Depending on your point of view Royal Dutch Shell (RDS.A) is either a well-managed company with a nice dividend and a long-term growth strategy that is being unfairly punished by Wall Street, or it's a company with low profit margins, a risky venture in Alaska, and a lack of new sources of energy.
Despite a strong balance sheet and steady overall profits, Europe's largest oil company has watched its stock price fall 8% in the last year. It is trading around $65 a share, with a price-to-earnings ratio around 8.
When it reported its quarterly and year-end earnings on January 31, Shell's investors and analysts sounded disappointed. The stock fell despite the company increasing quarterly net income by 15% to $5.6 billion. Wall Street expected earnings of about $6.3 billion. Shell blamed prolonged price deflation in natural gas for most of the shortfall.
Shell's earnings release contained several bits of disappointing news. First, its upstream operations had lower quarterly earnings from the year before, from $5.1 billion to $4.4 billion. Second, its U.S. exploration and production business reported a loss of $69 million, which it blamed on the low price of natural gas. And the company estimated that it replaced only 44 percent of the oil and gas reserves it produced in 2012, meaning it's not finding adequate new sources in which to drill.
Prior to its financial reports, Shell delivered bad news when its Kulluk drill ship run aground in the arctic waters off Alaska during a storm. That rig, along with another, need repairs done before the company can begin drilling in the region.
Shell has been focused on Alaska's Arctic coast as a frontier for energy exploration. It paid around $2.2 billion for licenses to drill in 2008 and has spent around $2.8 billion for operations over the past six years. But the investment has yielded nothing; no wells nor any new deposit discoveries.
Industry watchers are questioning the Arctic strategy as easier-to-recover sources in the lower 48 states give companies a much cheaper option.
Shell's plans also include increasing exploration drilling activity over the next two years. It expects to drill over 40 high-potential wells in 18 conventional basins, and test 10 key resources plays for tight gas and liquids-rich shales.
On the bright side, the company generated cash flow from operations of $46 billion in 2012, an increase of $10 billion from the year before and above its pre-financial crisis level. In the fourth quarter alone, cash flow from operating activities increased more than 50% to nearly $10 billion.
Helping cash flow are start-up operations from the previous three years that brought in $6 billion of cash flow, according to the company. Shell ended the year with $18.8 billion in cash and equivalents on its books, up from $11.3 billion the year before.
The company also claims to be better managing its portfolio. It exited non-core positions worth $7 billion in 2012 and $21 over the last three years. During the same period, it spent $5 billion and $17 billion, respectively, on key acquisitions.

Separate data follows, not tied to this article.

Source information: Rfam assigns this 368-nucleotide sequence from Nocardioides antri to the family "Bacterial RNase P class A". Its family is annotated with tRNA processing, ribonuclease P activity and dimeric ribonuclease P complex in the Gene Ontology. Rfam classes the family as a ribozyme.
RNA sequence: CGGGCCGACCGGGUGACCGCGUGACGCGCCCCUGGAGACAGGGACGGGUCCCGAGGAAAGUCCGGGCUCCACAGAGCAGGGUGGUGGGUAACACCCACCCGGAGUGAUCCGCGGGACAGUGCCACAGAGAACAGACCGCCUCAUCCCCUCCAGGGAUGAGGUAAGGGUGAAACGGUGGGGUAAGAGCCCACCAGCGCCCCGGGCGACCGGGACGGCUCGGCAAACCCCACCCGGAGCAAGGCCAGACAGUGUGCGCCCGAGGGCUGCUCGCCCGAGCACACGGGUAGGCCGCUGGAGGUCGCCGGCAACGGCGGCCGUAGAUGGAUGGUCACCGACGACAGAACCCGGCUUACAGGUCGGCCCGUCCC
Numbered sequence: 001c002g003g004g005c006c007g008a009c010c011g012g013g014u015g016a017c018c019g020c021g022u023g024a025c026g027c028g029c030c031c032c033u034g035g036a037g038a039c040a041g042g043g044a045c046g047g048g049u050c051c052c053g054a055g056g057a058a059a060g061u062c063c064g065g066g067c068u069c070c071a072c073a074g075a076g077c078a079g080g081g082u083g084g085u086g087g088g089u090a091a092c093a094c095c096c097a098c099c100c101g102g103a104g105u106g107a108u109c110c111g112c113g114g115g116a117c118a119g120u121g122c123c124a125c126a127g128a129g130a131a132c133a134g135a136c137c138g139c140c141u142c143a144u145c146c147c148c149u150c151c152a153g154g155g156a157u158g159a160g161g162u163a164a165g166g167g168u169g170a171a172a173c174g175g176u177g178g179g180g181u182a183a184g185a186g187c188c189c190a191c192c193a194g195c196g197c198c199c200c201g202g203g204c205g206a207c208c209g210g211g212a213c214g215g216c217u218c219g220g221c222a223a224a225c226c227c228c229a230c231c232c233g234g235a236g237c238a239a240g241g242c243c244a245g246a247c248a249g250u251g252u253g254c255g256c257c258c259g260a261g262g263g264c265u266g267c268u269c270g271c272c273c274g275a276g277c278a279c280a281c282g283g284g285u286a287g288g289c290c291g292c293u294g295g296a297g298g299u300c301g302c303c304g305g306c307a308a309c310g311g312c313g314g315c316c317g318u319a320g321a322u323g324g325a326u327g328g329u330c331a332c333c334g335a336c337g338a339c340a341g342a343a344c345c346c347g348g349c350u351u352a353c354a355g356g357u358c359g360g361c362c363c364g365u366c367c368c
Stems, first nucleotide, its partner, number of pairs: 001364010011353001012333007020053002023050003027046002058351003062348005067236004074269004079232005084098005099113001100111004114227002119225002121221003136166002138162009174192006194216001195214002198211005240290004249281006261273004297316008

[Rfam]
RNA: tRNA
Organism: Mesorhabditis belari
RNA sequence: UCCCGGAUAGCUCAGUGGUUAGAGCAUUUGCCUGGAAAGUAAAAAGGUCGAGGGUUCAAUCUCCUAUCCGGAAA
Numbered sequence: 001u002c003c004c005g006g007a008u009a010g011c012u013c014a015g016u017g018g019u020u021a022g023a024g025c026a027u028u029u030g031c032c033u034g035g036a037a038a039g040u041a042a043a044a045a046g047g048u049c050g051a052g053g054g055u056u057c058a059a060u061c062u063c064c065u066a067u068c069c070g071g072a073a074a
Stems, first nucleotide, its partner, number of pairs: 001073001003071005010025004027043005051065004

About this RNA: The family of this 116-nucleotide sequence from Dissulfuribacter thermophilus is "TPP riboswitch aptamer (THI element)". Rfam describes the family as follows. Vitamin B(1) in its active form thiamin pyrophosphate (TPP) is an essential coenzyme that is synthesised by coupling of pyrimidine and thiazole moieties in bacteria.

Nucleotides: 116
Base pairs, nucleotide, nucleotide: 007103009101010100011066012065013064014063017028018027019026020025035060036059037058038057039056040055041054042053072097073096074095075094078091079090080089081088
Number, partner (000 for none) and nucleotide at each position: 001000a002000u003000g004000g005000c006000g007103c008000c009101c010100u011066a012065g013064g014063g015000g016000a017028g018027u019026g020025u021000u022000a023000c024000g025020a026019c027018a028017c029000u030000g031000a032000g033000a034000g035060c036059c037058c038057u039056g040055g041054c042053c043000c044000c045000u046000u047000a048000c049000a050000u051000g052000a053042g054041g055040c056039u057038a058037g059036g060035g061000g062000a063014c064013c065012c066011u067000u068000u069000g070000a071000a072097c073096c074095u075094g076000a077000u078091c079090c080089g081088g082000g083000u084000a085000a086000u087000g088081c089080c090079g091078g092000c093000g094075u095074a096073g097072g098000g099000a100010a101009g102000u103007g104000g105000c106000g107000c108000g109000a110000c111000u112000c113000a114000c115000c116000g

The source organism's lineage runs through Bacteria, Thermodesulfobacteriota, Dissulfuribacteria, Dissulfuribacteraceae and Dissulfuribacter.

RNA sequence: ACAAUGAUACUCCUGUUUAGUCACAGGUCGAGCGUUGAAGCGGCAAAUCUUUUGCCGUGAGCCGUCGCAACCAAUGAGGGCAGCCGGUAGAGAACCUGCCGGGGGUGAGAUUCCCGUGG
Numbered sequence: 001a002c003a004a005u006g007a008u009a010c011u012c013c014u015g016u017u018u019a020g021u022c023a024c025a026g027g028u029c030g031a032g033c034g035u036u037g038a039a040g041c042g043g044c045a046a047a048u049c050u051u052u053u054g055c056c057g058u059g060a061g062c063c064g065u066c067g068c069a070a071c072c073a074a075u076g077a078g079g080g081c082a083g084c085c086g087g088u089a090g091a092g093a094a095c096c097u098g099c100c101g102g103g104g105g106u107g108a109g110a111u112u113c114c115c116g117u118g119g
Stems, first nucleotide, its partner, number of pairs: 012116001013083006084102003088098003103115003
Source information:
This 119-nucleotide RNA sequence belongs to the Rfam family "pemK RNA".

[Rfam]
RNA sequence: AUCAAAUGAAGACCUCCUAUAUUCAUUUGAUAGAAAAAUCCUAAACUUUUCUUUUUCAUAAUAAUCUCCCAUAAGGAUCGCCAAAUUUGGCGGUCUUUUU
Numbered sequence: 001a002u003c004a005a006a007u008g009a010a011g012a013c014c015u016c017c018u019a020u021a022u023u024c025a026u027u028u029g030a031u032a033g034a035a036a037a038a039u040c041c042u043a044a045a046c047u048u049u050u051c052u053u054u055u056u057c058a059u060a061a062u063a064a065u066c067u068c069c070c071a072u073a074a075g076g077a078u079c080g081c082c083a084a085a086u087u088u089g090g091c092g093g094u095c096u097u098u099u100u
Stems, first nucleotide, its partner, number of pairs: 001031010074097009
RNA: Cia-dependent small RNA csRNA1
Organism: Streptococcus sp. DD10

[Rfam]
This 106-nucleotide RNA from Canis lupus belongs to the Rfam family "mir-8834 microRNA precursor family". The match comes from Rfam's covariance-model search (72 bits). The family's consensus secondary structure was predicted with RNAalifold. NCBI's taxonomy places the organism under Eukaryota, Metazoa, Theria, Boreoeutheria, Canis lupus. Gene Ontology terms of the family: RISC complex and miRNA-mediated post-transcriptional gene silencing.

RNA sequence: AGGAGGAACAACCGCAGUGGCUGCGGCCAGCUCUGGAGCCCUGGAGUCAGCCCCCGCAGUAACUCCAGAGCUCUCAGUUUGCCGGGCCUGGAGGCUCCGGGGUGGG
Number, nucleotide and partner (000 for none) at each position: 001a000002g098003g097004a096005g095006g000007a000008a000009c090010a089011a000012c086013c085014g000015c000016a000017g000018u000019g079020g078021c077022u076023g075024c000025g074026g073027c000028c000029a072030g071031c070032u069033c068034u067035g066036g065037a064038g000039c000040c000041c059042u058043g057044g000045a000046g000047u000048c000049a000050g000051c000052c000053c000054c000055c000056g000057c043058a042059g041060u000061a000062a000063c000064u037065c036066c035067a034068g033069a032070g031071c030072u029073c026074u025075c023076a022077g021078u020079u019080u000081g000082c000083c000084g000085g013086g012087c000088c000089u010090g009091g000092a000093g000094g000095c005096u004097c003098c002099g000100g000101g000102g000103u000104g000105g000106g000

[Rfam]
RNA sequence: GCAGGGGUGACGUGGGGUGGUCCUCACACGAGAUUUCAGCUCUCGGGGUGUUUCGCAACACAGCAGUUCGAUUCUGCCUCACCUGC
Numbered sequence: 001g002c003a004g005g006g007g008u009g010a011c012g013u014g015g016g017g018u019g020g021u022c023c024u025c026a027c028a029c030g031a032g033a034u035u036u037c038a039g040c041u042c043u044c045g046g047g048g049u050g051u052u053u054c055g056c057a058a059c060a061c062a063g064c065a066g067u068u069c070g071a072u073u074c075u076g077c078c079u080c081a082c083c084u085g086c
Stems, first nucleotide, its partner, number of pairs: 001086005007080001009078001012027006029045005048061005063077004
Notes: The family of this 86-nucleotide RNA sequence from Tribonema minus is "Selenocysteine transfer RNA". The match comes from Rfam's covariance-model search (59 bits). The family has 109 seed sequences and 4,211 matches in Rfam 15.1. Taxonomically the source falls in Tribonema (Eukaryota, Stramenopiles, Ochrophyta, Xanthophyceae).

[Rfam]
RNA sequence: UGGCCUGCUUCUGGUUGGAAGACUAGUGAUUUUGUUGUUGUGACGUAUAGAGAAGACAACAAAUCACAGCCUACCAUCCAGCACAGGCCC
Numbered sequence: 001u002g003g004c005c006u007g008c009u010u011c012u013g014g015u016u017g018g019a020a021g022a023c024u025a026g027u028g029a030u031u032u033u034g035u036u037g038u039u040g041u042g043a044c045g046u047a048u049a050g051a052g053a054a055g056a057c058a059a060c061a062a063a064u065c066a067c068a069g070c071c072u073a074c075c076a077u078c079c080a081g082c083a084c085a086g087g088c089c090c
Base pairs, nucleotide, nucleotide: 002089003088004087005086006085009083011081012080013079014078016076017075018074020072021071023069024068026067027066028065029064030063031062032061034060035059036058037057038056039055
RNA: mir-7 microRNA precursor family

Shell's growth agenda, which the company confirmed in a special statement in late January, aims to deliver $175-$200 billion of total cash flow from operations for 2012-2015, a net capital spending program of $120-$130 billion, and a competitive dividend for shareholders. Shell has 30 new projects under construction, which it says should unlock 7 billion barrels of resources, and drive continued financial and production growth. Upstream start-ups in 2010-15 are expected to add $15 billion of cash flow in 2015, in a $100 oil price scenario. Shell forecasts that 50% of its 2013 capital investment will contribute to cash flow by 2015.
Even with all its capital investments, Shell is paying one of the most generous dividends in the oil industry with a yield of 4.86%. And with a fairly low payout ratio of 36%, the dividend percentage is in little danger of being lowered. In fact, the company said that it is likely to increase its dividend in the first quarter of 2013 to 45 cents a share, a 4.7 percent increase over the first quarter of 2012.
Also, the company's production, manufacturing and administrative expenses have been held generally flat since 2008, demonstrating good expense management. That has allowed management to increase capital investment 10% to $33 billion this year. About $18 billion of that investment will be earmarked to new project development, while another $12 billion will be allocated to growing its mature businesses.
Shell's major weakness is its profit margin. Its trailing 12-month gross margin was 16%, much less than the industry average of 26.7%. Likewise, Shell trails in the industry in five-year average gross margin, 17.5% to 27%. Its return on assets and return on investments also trail industry averages.
The stock price is not only down from last year, it's essentially flat when compared to its price five year ago. However, the company has added value, as indicated by an increasing net book value. NBV is the value of the company's assets minus the value of its liabilities and intangible assets. It's also known as shareholders' equity, or what the company would be worth if it paid off its debts and liquidated itself.
Shell's net book value has increased each of the last five years, from $19.59 a share in 2008 to $28.65 at the end of the third quarter in 2012. Plus, Shell has relatively low debt and a healthy return on equity of about 19%.
Boom, Or Bust?
As one stock watcher summarized, the discrepancy comes down this: Shell's management is trying to execute a four-year plan in which it's currently on track to do after completing the first year. Wall Street lives on a quarterly basis and wants results now.
In the end there may be no right or wrong, just a matter of perspective.